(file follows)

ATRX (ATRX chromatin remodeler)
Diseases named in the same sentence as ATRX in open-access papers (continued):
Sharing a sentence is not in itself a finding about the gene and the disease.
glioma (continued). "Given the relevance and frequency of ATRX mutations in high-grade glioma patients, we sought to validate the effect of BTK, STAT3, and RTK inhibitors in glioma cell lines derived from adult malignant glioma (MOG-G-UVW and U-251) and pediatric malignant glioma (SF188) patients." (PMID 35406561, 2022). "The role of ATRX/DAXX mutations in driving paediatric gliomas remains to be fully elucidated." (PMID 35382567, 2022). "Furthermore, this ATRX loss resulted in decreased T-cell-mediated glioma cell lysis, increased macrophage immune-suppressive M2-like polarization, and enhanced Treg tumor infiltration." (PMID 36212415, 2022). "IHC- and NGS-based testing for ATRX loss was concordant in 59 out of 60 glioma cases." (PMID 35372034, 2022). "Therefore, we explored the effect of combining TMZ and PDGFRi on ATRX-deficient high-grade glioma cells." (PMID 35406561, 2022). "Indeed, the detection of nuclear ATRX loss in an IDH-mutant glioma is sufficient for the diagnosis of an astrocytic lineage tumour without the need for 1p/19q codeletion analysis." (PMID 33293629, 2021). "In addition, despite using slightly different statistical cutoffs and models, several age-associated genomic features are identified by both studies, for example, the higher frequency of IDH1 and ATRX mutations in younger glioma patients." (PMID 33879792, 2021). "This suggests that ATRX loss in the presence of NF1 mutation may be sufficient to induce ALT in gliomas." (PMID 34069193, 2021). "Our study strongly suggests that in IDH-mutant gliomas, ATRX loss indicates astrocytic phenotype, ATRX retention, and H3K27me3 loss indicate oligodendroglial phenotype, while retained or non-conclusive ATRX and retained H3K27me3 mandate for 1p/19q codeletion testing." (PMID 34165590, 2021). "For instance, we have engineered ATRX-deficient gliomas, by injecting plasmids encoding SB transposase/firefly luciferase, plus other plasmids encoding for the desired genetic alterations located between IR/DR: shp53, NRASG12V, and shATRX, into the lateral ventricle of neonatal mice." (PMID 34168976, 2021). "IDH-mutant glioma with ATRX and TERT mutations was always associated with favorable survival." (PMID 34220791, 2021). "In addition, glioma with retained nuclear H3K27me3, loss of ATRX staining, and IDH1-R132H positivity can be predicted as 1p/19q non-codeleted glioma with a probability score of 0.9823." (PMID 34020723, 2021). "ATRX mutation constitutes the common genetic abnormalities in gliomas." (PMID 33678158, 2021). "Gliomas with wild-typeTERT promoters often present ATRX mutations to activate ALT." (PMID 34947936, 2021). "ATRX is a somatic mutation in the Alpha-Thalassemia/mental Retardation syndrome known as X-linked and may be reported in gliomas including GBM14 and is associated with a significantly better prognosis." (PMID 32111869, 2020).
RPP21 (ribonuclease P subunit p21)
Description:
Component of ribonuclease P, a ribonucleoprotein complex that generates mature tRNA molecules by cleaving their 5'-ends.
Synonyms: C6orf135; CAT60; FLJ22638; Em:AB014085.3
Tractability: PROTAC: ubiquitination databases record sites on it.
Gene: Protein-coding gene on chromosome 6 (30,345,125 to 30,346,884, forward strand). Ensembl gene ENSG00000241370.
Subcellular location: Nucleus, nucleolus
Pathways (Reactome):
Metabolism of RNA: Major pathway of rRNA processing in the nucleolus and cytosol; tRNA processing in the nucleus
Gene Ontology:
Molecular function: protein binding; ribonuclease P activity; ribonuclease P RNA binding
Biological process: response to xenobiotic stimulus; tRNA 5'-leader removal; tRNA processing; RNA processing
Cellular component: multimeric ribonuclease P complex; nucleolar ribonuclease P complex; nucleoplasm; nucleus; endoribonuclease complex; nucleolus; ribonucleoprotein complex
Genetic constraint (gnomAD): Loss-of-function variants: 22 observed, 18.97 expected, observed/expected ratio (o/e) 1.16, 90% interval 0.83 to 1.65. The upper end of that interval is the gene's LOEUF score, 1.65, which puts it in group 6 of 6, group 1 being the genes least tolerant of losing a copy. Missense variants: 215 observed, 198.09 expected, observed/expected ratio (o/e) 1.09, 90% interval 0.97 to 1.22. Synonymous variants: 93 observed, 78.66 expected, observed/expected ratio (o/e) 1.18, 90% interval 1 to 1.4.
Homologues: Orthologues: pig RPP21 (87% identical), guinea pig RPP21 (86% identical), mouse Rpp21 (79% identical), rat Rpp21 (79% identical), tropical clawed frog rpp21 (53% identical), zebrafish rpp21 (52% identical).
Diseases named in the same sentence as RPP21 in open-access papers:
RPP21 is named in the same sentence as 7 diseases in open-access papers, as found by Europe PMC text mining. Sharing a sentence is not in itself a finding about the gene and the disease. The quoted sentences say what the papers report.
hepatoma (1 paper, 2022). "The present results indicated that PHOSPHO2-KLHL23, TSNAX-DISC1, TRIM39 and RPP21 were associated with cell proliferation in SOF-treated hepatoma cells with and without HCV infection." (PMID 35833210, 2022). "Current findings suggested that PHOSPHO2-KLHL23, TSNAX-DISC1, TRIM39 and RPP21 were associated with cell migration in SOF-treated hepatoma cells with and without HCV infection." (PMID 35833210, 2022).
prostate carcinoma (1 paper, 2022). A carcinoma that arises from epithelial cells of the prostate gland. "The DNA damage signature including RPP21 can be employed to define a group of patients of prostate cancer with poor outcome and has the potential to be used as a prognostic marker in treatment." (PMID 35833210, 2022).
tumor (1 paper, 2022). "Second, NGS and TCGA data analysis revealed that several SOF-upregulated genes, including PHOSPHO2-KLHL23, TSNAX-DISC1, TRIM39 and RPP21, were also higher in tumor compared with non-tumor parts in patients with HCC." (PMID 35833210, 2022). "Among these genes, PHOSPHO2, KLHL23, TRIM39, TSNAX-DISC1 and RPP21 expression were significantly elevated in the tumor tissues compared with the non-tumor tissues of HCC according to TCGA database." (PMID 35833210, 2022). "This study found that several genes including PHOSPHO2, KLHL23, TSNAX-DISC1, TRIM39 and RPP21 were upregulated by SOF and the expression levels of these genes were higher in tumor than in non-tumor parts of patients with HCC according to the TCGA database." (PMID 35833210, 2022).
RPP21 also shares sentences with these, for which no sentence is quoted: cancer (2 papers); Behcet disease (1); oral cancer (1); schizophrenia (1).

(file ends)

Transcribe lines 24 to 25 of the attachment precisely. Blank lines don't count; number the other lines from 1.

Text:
tumor (1 paper, 2022). "Second, NGS and TCGA data analysis revealed that several SOF-upregulated genes, including PHOSPHO2-KLHL23, TSNAX-DISC1, TRIM39 and RPP21, were also higher in tumor compared with non-tumor parts in patients with HCC." (PMID 35833210, 2022). "Among these genes, PHOSPHO2, KLHL23, TRIM39, TSNAX-DISC1 and RPP21 expression were significantly elevated in the tumor tissues compared with the non-tumor tissues of HCC according to TCGA database." (PMID 35833210, 2022). "This study found that several genes including PHOSPHO2, KLHL23, TSNAX-DISC1, TRIM39 and RPP21 were upregulated by SOF and the expression levels of these genes were higher in tumor than in non-tumor parts of patients with HCC according to the TCGA database." (PMID 35833210, 2022).
RPP21 also shares sentences with these, for which no sentence is quoted: cancer (2 papers); Behcet disease (1); oral cancer (1); schizophrenia (1).